Amnesty International appeals for halt to deportations to Sri Lanka

[TamilNet, Thursday, 16 June 2011, 13:12 GMT]
Amnesty International called Thursday for the UK Authorities not to deport Sri Lankans at risk of torture, ahead of a planned deportation in the afternoon from Gatwick Airport in London, echoing a call Wednesday by Human Rights Watch. At least twenty people, mostly Tamil, face forcible return on the flight, the rights watchdog said, adding it was aware of cases of deported asylum seekers being arrested and tortured on arrival in Colombo. At least one of the failed asylum seekers due to be deported tried to commit suicide last night at an airport detention facility, following threats he reportedly received on the telephone to kill him once he returned to Sri Lanka, Amnesty said.

“Nobody should be deported from the UK if they are at risk of torture,” said Yolanda Foster, Sri Lanka Researcher at Amnesty International.

"The British government has a responsibility under international law to protect people at risk of torture and should not remove them."

“The end of the armed conflict in Sri Lanka in May 2009 has not diminished the risks faced by failed Sri Lankan asylum seekers, who continue to be subjected to arrest and detention upon their arrival in Sri Lanka. We are aware of cases of returned asylum seekers being tortured.”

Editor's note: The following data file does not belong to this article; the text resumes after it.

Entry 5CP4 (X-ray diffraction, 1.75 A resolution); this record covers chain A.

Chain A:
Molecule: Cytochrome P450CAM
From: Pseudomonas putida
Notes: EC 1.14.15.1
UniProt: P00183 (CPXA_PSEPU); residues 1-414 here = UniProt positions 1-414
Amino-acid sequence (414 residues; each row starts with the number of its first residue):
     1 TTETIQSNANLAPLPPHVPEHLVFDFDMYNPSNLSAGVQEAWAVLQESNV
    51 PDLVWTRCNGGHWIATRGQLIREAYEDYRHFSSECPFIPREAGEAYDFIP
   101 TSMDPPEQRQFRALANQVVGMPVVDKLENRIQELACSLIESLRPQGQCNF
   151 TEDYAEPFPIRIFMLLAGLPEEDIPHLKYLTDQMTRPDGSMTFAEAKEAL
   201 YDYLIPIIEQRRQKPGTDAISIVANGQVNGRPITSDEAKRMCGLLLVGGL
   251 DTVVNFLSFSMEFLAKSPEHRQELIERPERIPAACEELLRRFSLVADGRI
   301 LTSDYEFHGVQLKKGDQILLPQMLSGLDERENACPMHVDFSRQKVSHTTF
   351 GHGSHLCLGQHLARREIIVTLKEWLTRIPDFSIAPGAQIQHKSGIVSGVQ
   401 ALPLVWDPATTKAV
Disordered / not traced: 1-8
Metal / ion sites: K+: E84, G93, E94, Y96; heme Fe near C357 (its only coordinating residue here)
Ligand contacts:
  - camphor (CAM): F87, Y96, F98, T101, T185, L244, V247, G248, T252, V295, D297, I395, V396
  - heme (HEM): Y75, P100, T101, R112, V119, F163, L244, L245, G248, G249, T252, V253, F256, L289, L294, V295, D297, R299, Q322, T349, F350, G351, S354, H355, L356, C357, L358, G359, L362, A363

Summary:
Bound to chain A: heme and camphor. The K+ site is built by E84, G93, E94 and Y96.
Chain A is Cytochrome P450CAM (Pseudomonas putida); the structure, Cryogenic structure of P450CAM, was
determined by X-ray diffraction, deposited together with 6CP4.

On Wednesday Human Rights Watch (HRW) criticized the British government’s decision to deport asylum seekers to Sri Lanka, saying they should not be sent back home until the situation improves there.

Brad Adams, South Asia director of the New York based human rights organisation, told BBC Sinhala service: "we urge the British government to hold off sending people who could face persecution on return". He was speaking a day before Britain is scheduled to deport a large number of people on a chartered flight to Colombo.

"We don't think it is the time for large scale deportation to take place from United Kingdom" says the HRW.

"People who are critical of Sri Lankan government are now often targeted. People who were opposed to the Tamil Tigers, but were critical of the government sometimes got victimised".


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